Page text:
Indego and the Commander In Chief: Steve Holbert’s Story

Steve Holbert, USMC veteran, was paralyzed after a motorcycle accident 10 years ago. Despite that and the new wheelchair, he took the challenge to establish a new normalcy in life. Thus, the Indego Exoskeleton came into play in March of 2019; and not only can Steve now stand up from his wheelchair, but he can also walk.

Parker Indego Indego and the Commander In Chief: Steve HolberSteve and another paralyzed veteran were the first two to receive Indego Exoskeletons from the Houston VA Medical Center. With them being the first at the VA, it took about a year for them to get screened, trained, and complete a home trial period, before being issued their own devices. Since then, they have been working with the Houston VA to help others get an Indego as well. Thanks to them, the process is now quicker and smoother.

Many health benefits started to get noticed with the use of Indego, other than being able to stand and walk. This included Steve’s bones, intestines, bladder, bowel program, and his entire cardiovascular system. “The increased trunk control and strength I have gained, along with added good old physical exercise, has made me feel better too.”

Steve also notes the psychological benefits. “You just feel better about yourself, and I truly feel like I can just stand up and go for a walk now.”

Steve describes how he can also no longer speak to people at “butt-level,” constantly craning his neck to look up at others, or have them lean down to him. “It’s a huge mental boost to be able to stand at the height you were before you were paralyzed. Too many people take that for granted.”

The Indego exoskeleton goes around the waist, lower back, and legs. The pieces are all connected as one unit that the user can also have synced on a phone. “When you turn it on and stand up, it’s sort of like a pendulum to activate it. You lean forward to go, and lean back to stop.” The Indego does require an assistant, however with practice, Steve is at the point where he can go on hour-long walks by making laps in his driveway.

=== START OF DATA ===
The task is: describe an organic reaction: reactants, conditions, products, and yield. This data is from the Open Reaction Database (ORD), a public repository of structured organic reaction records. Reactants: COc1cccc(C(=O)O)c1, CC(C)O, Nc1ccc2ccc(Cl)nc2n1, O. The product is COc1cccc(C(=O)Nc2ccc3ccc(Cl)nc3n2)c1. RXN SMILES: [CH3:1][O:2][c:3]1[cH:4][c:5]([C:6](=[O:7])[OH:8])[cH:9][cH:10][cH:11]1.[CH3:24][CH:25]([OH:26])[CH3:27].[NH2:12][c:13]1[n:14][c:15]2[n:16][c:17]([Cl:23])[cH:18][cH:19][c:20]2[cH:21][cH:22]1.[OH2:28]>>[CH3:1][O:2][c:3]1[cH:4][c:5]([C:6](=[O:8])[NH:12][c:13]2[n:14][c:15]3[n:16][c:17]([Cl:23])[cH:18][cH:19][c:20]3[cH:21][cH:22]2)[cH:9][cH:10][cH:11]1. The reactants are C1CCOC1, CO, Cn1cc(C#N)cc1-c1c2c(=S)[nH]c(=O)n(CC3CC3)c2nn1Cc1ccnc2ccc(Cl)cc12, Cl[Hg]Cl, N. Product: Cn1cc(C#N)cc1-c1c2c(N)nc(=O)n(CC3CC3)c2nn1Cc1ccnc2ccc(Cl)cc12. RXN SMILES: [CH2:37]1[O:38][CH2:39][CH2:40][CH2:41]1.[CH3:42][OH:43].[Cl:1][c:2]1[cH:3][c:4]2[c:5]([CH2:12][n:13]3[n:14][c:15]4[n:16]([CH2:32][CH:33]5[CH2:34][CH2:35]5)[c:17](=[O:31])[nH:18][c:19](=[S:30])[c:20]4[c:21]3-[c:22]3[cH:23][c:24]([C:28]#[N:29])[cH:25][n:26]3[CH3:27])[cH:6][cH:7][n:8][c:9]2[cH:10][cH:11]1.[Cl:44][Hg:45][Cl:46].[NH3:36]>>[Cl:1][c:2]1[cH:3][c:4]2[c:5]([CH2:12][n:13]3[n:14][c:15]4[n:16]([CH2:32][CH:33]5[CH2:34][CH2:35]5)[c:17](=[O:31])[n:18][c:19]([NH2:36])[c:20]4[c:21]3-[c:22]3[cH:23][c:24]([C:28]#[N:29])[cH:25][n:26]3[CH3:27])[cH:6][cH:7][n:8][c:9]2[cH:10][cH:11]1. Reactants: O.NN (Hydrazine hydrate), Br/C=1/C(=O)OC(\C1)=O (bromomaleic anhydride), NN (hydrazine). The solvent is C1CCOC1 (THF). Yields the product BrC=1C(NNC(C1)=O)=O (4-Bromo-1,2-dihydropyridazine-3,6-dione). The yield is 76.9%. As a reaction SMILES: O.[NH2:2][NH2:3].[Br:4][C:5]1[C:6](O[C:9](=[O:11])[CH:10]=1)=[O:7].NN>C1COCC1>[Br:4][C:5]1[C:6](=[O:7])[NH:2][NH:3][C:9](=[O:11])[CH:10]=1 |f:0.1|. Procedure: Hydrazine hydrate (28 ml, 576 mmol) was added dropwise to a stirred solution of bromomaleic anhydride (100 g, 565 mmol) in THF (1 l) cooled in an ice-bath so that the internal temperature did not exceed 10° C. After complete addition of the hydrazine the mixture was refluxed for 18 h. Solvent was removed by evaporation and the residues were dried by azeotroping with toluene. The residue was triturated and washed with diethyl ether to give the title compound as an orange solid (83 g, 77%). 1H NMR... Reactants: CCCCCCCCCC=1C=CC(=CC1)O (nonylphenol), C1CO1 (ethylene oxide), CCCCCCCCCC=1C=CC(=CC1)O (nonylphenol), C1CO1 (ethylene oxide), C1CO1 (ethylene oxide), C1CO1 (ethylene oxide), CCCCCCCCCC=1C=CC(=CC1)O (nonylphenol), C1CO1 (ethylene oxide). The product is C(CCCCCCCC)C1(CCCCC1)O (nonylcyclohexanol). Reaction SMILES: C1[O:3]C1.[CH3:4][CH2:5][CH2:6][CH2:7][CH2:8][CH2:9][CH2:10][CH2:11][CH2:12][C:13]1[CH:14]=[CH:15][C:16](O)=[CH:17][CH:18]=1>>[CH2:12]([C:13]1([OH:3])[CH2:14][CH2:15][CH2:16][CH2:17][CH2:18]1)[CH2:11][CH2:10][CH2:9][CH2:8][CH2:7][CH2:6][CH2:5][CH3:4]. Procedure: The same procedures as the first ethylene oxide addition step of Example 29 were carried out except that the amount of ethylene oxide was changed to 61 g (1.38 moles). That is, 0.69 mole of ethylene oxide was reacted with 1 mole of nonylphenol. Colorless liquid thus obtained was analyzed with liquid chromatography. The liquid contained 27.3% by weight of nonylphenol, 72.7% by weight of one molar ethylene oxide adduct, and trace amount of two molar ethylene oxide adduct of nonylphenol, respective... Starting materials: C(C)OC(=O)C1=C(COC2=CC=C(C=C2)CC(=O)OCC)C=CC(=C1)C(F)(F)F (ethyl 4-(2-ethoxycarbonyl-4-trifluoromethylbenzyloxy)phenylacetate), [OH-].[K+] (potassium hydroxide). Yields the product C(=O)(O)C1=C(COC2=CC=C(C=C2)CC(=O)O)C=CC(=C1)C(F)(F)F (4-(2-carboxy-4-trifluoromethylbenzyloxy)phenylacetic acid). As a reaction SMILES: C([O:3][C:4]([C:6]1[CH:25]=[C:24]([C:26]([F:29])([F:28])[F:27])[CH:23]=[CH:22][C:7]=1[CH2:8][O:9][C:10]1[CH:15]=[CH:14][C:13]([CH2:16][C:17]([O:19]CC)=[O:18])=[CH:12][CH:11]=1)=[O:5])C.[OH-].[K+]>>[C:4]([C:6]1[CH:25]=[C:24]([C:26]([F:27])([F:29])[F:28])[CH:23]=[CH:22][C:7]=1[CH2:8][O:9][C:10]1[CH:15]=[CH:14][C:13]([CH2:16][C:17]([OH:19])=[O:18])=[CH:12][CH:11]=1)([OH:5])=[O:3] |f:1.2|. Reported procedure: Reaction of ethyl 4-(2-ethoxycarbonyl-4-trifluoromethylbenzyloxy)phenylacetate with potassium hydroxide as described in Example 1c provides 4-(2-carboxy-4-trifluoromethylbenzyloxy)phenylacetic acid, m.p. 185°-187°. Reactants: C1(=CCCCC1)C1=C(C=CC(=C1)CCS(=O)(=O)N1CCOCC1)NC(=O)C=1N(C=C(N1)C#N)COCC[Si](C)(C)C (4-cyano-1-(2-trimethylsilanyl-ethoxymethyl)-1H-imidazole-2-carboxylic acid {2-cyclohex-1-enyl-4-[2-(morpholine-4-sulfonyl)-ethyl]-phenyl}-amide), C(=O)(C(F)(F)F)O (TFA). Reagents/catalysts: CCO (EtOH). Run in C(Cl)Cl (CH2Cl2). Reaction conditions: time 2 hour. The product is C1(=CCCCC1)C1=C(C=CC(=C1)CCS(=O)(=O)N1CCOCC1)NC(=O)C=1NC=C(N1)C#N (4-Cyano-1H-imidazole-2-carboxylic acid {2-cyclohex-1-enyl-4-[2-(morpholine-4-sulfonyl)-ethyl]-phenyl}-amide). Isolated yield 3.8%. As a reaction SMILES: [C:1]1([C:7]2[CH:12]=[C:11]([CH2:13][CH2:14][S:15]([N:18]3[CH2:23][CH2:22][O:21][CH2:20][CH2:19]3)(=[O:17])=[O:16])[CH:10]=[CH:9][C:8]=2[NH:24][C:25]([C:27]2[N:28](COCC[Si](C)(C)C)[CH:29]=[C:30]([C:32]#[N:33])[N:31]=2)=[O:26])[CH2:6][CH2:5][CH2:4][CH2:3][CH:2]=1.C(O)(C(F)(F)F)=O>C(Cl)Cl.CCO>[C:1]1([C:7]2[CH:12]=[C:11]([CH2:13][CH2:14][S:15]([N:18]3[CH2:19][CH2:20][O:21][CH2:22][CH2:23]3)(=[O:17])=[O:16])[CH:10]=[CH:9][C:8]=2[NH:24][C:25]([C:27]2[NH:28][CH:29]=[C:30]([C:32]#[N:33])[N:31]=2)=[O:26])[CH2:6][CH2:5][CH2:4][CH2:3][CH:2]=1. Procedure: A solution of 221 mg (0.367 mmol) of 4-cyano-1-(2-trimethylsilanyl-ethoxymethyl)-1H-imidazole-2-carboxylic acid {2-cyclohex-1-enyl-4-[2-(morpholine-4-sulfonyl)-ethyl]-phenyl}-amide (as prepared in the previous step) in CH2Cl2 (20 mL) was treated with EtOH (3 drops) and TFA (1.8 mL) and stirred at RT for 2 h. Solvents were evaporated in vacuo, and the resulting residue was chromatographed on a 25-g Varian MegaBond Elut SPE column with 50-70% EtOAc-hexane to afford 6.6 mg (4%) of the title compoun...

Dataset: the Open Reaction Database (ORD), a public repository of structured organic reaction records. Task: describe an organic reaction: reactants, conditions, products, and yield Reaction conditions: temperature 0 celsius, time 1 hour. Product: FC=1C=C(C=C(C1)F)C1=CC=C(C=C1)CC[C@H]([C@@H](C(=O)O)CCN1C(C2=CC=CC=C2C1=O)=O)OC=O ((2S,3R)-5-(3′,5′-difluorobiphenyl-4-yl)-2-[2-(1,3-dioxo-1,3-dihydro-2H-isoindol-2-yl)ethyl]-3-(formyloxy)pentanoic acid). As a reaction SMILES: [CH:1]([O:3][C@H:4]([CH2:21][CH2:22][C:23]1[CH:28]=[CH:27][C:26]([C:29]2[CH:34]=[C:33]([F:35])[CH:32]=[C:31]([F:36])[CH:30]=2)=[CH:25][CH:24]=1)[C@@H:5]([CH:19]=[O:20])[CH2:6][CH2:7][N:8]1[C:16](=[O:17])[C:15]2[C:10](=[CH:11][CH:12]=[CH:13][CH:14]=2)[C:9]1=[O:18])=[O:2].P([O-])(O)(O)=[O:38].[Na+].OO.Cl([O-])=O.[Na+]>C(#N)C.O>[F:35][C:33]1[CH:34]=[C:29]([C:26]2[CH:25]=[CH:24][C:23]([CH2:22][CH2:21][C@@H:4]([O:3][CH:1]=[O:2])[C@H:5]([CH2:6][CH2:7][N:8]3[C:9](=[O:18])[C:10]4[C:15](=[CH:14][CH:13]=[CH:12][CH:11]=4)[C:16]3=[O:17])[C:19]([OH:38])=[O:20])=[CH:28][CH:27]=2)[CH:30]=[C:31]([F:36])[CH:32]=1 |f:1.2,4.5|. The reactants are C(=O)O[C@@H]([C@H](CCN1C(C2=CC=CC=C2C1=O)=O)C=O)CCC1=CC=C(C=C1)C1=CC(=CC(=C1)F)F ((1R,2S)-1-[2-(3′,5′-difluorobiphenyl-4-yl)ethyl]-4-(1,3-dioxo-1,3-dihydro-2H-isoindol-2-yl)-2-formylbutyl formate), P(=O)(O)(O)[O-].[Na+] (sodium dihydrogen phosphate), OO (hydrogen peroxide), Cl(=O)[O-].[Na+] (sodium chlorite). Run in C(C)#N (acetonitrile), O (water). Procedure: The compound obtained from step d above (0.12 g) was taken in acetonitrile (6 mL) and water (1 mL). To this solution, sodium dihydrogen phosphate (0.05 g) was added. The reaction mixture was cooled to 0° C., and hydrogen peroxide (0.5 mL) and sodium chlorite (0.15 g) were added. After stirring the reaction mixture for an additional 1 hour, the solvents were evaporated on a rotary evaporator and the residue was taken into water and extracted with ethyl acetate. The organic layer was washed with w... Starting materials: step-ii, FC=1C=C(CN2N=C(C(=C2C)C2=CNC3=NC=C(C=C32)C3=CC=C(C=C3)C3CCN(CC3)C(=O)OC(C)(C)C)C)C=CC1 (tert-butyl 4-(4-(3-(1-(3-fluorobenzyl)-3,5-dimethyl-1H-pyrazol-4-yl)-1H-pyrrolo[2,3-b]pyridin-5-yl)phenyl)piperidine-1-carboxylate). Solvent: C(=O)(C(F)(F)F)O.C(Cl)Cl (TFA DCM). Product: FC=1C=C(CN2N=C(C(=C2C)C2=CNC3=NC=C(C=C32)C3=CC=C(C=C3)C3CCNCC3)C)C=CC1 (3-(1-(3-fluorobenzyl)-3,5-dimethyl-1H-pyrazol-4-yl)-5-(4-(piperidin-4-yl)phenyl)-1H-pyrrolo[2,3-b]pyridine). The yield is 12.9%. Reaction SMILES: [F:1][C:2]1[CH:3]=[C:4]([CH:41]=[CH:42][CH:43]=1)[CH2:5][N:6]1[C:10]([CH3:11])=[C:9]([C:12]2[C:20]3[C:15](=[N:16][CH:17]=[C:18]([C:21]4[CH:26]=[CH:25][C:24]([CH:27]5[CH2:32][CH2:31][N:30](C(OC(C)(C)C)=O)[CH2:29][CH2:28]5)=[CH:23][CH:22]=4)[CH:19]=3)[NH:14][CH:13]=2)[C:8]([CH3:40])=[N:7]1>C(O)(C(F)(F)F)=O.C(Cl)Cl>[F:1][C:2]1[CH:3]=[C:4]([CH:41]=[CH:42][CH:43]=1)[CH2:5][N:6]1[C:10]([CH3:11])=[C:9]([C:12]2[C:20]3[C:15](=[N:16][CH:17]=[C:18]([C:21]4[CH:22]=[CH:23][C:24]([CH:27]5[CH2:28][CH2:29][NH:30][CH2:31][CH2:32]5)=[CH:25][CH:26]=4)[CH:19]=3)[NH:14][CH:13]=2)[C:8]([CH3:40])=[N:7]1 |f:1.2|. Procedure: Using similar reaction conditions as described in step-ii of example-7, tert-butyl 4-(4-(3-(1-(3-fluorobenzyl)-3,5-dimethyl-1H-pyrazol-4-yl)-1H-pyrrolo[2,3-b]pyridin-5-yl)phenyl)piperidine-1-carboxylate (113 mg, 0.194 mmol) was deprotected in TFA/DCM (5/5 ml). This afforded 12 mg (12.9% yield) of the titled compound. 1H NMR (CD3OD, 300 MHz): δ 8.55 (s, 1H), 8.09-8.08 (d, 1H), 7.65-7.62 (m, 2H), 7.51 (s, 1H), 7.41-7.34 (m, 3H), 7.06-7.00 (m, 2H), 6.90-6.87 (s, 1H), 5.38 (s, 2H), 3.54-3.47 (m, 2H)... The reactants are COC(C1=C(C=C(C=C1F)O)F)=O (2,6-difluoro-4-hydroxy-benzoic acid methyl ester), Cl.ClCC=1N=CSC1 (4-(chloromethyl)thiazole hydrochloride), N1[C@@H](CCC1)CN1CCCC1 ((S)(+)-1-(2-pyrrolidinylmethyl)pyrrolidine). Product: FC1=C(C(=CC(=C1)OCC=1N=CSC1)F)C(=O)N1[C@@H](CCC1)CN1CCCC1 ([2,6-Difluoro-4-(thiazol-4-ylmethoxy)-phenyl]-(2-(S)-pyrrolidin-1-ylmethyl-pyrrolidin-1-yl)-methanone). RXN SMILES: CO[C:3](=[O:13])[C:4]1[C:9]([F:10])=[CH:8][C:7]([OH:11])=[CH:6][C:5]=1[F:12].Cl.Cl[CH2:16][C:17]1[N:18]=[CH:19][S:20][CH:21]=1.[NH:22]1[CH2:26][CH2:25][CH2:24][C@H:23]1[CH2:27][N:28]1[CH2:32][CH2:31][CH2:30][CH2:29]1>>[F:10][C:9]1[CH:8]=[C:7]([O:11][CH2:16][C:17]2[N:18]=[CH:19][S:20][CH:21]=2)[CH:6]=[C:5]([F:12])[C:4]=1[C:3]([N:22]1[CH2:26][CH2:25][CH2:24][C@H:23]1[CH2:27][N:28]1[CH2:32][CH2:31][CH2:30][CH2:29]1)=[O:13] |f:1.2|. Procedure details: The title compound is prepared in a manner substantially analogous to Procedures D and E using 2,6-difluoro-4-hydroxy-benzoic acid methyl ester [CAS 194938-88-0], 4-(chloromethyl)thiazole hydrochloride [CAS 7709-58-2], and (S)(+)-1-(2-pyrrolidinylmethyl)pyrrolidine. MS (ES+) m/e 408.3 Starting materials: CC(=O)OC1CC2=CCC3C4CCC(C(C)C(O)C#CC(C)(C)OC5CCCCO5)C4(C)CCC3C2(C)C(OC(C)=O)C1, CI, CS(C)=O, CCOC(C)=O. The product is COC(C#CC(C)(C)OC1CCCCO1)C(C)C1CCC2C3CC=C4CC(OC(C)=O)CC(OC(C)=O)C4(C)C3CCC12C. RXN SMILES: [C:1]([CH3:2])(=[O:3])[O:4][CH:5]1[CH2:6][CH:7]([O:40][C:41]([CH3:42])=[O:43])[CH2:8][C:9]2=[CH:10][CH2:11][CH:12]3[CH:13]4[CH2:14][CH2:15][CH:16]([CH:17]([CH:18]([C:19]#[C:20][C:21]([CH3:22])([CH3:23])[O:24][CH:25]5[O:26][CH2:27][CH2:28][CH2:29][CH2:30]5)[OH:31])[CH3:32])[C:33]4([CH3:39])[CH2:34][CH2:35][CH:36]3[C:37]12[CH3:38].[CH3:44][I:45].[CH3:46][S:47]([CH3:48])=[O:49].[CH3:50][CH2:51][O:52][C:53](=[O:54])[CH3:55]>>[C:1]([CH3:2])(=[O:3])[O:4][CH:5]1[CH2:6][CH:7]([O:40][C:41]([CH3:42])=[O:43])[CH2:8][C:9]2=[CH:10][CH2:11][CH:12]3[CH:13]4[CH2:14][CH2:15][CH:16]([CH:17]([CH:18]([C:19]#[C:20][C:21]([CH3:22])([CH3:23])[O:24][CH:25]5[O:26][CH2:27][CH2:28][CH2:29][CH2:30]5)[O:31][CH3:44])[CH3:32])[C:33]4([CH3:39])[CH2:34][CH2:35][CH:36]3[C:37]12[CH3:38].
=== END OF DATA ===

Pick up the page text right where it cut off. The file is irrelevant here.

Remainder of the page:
Steve uses the Indego Exoskeleton to walk up to five times a week around his home, and that has helped him hit his goal of walking 200,000 steps by Christmas of 2019.Indego and the Commander In Chief: Steve Holbert’s Story Parker

Since then, Steve has been active in his local PVA chapter to help fellow veterans and has also been part of the Indego Veteran Peer Support Group. Then one day, Indego contacted him to offer an opportunity for him to participate in seeing the President of the United States at an event with SoldierStrong. With four other paralyzed veterans that are also Indego users, they would stand for the national anthem as the singer went on stage and prepared to sing. They would stand at the front of the stand to be seen by all and on TV.

“But he walked up and started singing immediately, before we even had a chance to stand.” Steve had rushed to stand up, but nothing happened, as the exoskeleton was not fully activated.  He and his wife took a few moments to reset it, and then Steve was up and moving. “I pulled off my hat, put my hand over my heart, and looked to see the President staring at me. I was thinking “holy crap, I had one simple job to do, and I flubbed it up!”

When the national anthem ended, Steve and the other military veterans used their exoskeletons to walk to the barrier in front of the stage. He brought some challenge coins from his Texas PVA Chapter, and held one up to the President, but a Secret Service agent shook his head at him. “Then the Vice President walked up, took the coin and shook my hand. I was so flabbergasted by that, that I have no idea what he even said to me.”

Parker Indego Indego and the Commander In Chief: Steve HolberUpon returning home in Texas, Steve wrote thank you notes to SoldierStrong and Indego. “I don’t think I’ve ever felt the desire to stand up and walk more fiercely than right then, in front of the President of the United States of America during the national anthem, and with four other Indego users. I guess I feel like it was my duty to stand up, to hopefully show other paralyzed veterans that you can stand up and be proud of yourself and your country.

I am also thankful I got to attend the event and was able to share my experience of using my robot legs with other users, and hope other paralyzed veterans got to see us and were inspired to inquire about the Indego exoskeleton device.”






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